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Alpine Rabbit Stew

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Gorgeous traditional Italian stewed rabbit in a fragrant sauce. Serve over polenta to forget any winter blues!

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Rabbit is often dry and boring. In my beloved Swiss canton of Ticino as in most Northern Italy, rabbit is stewed with herbs and tomatoes until the meat nearly falls off the bones. It makes a delicious, tender, comforting dish that reminds of woods and mountains and springs.

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The rabbit should come with its head and guts. You can do with a headless heartless rabbit but at the very least get the liver. It is most important in building up the flavor base.

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To make this dish a success you need a good rabbit. Here I used a farm rabbit from the Gruyère, and the flesh is juicy and delicious. Of course you might not have access to such quality rabbit, or just don't like to idea of eating the flesh of such a friendly furry animal. You can definitely substitute the rabbit by a well-fed pampered city cat. Choose one that has led a happy life of leisure- the last thing you want these days is to be accused of animal cruelty.

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Even the finest rabbit needs a proper aromatic base to make an outstanding braisé. Clockwise from the left : onions, celery stick, air-dried bacon, bay leaves, juniper berries, garlic and a large stick of cinammon. Not pictured - finely diced carrot.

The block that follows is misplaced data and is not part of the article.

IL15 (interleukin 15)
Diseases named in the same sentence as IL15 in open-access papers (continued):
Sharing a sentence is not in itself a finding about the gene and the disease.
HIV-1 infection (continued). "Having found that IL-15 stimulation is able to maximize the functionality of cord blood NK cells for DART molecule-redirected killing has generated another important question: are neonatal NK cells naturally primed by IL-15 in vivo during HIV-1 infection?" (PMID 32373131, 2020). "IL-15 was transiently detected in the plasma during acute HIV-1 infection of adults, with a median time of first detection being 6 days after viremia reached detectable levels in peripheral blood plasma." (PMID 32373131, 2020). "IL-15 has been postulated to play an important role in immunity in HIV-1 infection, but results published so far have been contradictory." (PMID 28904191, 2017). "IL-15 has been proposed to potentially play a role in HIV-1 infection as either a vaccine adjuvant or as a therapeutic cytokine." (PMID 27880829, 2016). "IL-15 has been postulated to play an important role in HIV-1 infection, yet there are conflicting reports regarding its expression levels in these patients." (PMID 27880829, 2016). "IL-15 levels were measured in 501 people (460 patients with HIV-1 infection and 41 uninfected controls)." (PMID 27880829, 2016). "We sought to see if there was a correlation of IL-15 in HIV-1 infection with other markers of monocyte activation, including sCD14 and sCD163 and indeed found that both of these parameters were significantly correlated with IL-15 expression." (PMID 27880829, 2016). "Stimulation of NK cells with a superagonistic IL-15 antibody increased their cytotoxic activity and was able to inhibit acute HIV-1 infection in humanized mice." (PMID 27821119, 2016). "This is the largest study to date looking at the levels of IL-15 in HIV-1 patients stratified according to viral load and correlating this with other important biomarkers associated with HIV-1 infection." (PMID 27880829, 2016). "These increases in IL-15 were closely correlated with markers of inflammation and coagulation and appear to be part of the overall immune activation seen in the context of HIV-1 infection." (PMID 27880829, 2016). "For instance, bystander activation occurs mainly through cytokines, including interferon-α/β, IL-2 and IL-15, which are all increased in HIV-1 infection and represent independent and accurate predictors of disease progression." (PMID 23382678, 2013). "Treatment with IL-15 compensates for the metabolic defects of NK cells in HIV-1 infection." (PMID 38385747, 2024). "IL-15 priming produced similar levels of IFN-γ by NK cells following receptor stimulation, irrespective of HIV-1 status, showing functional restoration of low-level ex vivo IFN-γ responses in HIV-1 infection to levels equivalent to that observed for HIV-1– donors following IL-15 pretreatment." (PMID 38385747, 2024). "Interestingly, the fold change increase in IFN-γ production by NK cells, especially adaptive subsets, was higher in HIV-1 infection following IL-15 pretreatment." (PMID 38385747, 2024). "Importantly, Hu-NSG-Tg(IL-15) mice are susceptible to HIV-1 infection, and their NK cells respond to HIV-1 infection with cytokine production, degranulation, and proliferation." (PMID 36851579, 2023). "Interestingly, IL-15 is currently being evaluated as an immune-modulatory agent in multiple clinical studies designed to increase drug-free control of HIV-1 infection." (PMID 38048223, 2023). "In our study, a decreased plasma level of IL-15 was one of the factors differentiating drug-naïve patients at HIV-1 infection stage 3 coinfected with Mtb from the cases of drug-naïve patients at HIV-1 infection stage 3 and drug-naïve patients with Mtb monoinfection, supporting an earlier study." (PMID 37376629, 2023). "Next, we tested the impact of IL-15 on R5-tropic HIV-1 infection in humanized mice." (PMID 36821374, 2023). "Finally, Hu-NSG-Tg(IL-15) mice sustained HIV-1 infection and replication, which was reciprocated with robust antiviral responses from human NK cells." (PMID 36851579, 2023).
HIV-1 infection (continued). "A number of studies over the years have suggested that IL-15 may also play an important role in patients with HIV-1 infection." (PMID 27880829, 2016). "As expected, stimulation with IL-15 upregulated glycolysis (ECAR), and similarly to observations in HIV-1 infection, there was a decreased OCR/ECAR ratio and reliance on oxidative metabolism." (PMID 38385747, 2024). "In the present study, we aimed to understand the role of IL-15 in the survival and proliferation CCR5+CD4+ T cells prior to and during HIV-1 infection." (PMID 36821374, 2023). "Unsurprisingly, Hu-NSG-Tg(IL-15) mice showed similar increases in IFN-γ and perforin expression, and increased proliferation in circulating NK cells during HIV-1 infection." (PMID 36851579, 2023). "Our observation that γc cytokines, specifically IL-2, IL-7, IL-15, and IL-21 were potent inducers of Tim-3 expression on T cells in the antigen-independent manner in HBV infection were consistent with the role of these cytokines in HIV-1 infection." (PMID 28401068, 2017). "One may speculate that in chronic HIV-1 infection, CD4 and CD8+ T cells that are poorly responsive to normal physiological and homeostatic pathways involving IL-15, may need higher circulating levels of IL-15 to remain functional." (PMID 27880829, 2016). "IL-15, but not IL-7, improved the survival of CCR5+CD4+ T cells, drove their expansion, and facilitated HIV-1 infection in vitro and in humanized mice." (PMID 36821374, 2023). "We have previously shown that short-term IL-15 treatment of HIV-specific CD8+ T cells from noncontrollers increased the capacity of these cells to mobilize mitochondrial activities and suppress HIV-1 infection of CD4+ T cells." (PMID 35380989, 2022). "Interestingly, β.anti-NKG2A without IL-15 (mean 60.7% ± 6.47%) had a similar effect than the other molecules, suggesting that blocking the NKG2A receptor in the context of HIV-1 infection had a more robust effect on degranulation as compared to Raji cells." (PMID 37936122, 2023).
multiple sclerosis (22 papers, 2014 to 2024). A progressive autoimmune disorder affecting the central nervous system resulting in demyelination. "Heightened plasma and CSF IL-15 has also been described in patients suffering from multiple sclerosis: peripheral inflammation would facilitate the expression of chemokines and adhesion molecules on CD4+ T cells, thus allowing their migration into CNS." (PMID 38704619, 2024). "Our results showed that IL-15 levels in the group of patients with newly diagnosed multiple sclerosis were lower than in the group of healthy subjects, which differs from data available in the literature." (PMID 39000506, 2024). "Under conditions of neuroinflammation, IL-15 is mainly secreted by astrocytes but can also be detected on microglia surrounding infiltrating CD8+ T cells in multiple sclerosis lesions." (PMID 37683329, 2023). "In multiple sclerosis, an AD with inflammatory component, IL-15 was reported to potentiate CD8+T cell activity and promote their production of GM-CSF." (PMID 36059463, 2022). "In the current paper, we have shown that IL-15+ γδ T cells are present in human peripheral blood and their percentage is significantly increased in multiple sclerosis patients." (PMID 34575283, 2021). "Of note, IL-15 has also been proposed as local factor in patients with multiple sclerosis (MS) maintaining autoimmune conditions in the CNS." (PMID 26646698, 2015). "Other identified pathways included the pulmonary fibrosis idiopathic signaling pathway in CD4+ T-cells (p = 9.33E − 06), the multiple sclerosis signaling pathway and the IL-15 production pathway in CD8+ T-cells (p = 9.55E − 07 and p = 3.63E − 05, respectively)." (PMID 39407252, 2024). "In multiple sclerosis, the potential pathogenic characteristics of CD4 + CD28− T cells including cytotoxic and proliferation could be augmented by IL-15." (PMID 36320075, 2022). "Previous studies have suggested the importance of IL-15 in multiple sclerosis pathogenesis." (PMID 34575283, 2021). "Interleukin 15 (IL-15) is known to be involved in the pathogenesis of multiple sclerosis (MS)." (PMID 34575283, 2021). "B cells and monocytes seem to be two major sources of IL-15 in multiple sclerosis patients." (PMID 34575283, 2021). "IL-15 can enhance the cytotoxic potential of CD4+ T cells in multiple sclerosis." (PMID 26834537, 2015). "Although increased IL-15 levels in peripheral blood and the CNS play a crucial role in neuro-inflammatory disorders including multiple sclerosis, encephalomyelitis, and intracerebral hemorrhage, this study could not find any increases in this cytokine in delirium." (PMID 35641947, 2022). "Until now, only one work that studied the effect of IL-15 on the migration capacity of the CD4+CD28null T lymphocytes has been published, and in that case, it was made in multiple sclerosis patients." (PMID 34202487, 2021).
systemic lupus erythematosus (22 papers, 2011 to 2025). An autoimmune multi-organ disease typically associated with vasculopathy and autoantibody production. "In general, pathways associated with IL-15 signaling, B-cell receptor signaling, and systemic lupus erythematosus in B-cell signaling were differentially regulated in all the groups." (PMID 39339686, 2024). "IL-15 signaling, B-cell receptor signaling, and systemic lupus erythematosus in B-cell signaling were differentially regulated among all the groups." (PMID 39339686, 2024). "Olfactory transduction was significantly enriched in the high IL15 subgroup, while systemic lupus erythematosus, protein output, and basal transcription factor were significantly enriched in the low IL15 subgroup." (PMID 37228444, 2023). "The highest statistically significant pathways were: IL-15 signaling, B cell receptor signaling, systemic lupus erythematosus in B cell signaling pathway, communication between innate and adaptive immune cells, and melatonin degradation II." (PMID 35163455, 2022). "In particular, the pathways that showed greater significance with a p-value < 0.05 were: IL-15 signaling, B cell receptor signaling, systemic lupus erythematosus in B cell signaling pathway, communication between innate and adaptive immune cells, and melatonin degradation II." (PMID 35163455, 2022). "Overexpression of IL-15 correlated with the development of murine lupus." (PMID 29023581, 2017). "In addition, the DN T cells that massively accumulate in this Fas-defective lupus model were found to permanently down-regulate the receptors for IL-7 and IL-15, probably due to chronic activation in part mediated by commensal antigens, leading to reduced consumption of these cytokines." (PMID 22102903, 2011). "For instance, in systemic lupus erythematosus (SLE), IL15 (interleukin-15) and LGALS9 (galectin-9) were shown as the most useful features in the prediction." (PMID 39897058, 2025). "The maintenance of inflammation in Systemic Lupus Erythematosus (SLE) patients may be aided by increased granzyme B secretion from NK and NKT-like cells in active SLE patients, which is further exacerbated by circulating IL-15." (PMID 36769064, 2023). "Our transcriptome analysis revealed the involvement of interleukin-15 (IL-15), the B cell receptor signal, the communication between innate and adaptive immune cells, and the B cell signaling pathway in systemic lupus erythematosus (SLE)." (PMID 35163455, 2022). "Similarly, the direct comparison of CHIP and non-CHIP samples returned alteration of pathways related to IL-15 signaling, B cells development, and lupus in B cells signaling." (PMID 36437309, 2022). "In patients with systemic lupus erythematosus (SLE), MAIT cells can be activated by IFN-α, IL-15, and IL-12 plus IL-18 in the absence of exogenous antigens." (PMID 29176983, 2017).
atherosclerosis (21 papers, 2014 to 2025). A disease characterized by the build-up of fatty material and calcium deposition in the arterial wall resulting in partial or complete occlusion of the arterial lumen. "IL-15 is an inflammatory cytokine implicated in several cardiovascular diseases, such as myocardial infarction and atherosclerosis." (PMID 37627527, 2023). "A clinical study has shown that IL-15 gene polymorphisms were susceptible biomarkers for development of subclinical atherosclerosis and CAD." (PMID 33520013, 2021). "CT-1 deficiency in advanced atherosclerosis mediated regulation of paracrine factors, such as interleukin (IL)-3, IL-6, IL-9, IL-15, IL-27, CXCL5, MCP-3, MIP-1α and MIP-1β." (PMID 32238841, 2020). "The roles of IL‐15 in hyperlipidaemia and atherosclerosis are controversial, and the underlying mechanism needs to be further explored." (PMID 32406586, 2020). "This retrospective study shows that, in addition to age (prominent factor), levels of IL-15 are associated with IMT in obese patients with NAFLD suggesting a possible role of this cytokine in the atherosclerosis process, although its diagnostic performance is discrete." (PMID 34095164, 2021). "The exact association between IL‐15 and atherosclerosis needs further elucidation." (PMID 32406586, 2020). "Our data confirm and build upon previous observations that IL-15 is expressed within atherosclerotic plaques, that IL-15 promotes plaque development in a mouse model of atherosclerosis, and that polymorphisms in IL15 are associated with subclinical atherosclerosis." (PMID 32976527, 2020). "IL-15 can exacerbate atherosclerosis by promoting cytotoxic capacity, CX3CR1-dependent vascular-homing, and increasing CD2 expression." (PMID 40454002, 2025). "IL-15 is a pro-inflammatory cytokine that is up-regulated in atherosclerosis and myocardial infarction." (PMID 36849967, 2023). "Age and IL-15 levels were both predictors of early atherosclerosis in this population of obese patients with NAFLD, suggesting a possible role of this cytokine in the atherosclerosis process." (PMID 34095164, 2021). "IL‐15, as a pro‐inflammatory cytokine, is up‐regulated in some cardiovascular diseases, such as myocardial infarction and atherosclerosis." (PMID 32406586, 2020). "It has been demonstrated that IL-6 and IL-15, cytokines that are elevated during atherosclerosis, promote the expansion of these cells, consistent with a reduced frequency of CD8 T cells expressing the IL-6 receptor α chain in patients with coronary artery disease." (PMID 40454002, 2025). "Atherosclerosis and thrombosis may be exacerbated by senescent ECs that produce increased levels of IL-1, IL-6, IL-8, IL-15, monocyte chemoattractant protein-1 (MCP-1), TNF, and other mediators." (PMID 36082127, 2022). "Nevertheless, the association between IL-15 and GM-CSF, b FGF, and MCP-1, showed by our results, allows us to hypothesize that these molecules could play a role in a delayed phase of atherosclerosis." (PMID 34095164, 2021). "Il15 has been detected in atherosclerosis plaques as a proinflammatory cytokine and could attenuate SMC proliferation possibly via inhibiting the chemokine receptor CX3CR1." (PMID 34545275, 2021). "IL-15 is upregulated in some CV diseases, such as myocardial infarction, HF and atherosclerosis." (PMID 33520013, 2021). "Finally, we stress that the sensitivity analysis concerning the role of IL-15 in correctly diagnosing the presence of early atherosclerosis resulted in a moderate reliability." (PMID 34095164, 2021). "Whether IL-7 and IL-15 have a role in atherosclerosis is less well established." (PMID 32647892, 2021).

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The herbs, thyme, marjoram or oregano and rosemary.

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Here is the mise en place (layout of the ingredient before you start cooking, known as the meeeeez in US kitchen jargon). Clockwise from the left: half a bottle of Ticino red wine, a can of tomatoes, herbs and aromatic garnich, the pot and finally the rabbit cut into large pieces along with a pair of kitchen tongs.

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Gently fry the finely diced bacon with a little butter for about 3-5 minutes or until soft (photo)

 

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Carefully lay the rabbit into the pot so that each piece of meat will lay on the pot bottom. If they don't fit, do this in as many batches as it takes. Add the remaining rabbit pieces and continue to sauté over high heat. This process does not "seal the juices in" or other nonsense. What you are doing is create new flavors through the browning of the meat using the Maillard reaction. If the pot is not hot enough, or you put too much meat or there is too much meat and it gives off its juices, then no browning will occur and all you will have achieved is drying out the meat.